Mighty Mississippi marches on. If you don’t live near it, you may never think of that wide, mighty river. You can relate this to the old sayings of Mark Twain. But every day, 24/7, it goes on.
Such is American capitalism. You can invent fables about how America is in an economic decline. You can rail against “neoliberalism”. But the American economy doesn’t care. It just keeps on going.
The Economist Magazine published a report On US economic performance over the last three decades. Using an avalanche of evidence and data, the main thrust of the article is that far from declining, US capitalism is dominating and accelerating.
In 1990, for example, the US had a per capita GDP comparable to that of Europe and Japan. But by 2022, America had gone ahead.
In 1990, the US economy accounted for 40 percent of the nominal GDP of the G7 countries. By 2022, the US share was 58 percent.
In 1990, American per capita income was 24 percent higher than per capita income in Western Europe. Today, it is about 30 percent higher.
The sources of this power are many. I was particularly struck by how much America invests in its own people. The US spends about 37 percent more per student on schooling than the average for the Organization for Economic Co-operation and Development, a collection of mostly wealthier peer nations. ChATGPT and mRNA vaccines are not the only signs of US technological prowess. The United States holds 22 percent of overseas patents in effect, up from 19 percent in 2004. This is more than any other country. Education levels are one reason why US labor productivity is expected to increase by 67 percent between 1990 and 2022, compared to 55 percent in Europe and 51 percent in Japan.
American companies continue to generate astonishing value. According to The Economist, if you had invested $100 in the S&P 500, an index of US companies in 1990, you would have about $2,300 today. If you had invested that $100 in an index of non-US rich-world stocks, you would have about $510 today.
Of course, China has achieved superpower status during these years. But it has not eclipsed American prominence. In 1990, the US economy accounted for about 25 percent of global GDP, with it still accounting for about 25 percent in 2022, The Economist found.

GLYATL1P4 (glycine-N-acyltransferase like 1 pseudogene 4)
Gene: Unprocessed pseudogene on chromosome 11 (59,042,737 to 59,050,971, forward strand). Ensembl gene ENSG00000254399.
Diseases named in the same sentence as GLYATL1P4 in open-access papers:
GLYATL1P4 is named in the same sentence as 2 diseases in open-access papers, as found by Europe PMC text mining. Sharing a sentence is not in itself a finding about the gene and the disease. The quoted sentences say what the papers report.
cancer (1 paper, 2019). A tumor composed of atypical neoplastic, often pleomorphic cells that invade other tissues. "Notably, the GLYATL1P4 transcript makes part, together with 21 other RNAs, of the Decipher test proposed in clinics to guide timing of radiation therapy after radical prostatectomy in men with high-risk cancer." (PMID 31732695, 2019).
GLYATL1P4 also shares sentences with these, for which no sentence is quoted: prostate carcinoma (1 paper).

The mighty rolling river carries away new generations. The Millennial and Gen Z generations are practically defined by a story of economic hardship. Many people believe that future generations will not enjoy the same standard of living as their parents.
It may have been possible to tell that story accurately in the wake of the financial crisis, but as Jean Twenge shows In a new piece for The AtlanticToday it is not possible to tell that story exactly. She writes, “By 2019 households headed by millennials were making significantly more money than the Silent Generation, Baby Boomers and Generation X combined, after adjusting for inflation.”
Millennials’ household income was $9,000 higher than Gen X households and $10,000 higher than Boomer households of the same age in 2019 dollars, according to the Census Bureau.
Real estate costs are on the rise in many metro areas, but Twainz reports that 48 percent of Millennials aged 25 to 39 owned their own homes, almost the same rate as Boomers in that age group. Many Millennials bought their homes at a time of historically low interest rates and have seen their values increase during the pandemic. “Millennials have not been financially unlucky as homeowners,” Twenge concluded. “If anything, the opposite is true.”
I am not saying that American capitalism is perfect. My point is that there is a tension between economic mobility and economic security. For reasons deeply rooted in our culture, the American brand of capitalism has always been inclined toward dynamism with free markets and small welfare states.
But over the past several decades, Americans have experimented with ways to provide more security without throttle the capitalist turbo that produces growth and social mobility. This has been a great project of the center-left and center-right. It has worked and it continues to work.
Between 1990 and 2019, US social spending increased from 14 percent to 18 percent of GDP. partly because of this government support, poverty to reach an all-time low in 2021According to the Census Bureau.
In 2013, Thomas Piketty published a well-known book titled “Capital in the Twenty-First Century”, which argued that rising inequality is an inherent feature of modern capitalism. The problem is, right around the publication of his book, inequality stopped growing, Economist Noah Smith notesAnd it seems to be reducing a bit now.
The American model of capitalism is under attack from the left, which protests against the perceived horrors of neoliberalism and globalization, and from Tucker Carlson-style populists, who often regard American capitalism as a great betrayal. But it has proven to be better than all the alternatives in the real world.
Actually, I’m amazed. We have lived through a pathetic political era. The social fabric is crumbling in a thousand ways. But American capitalism rolls on.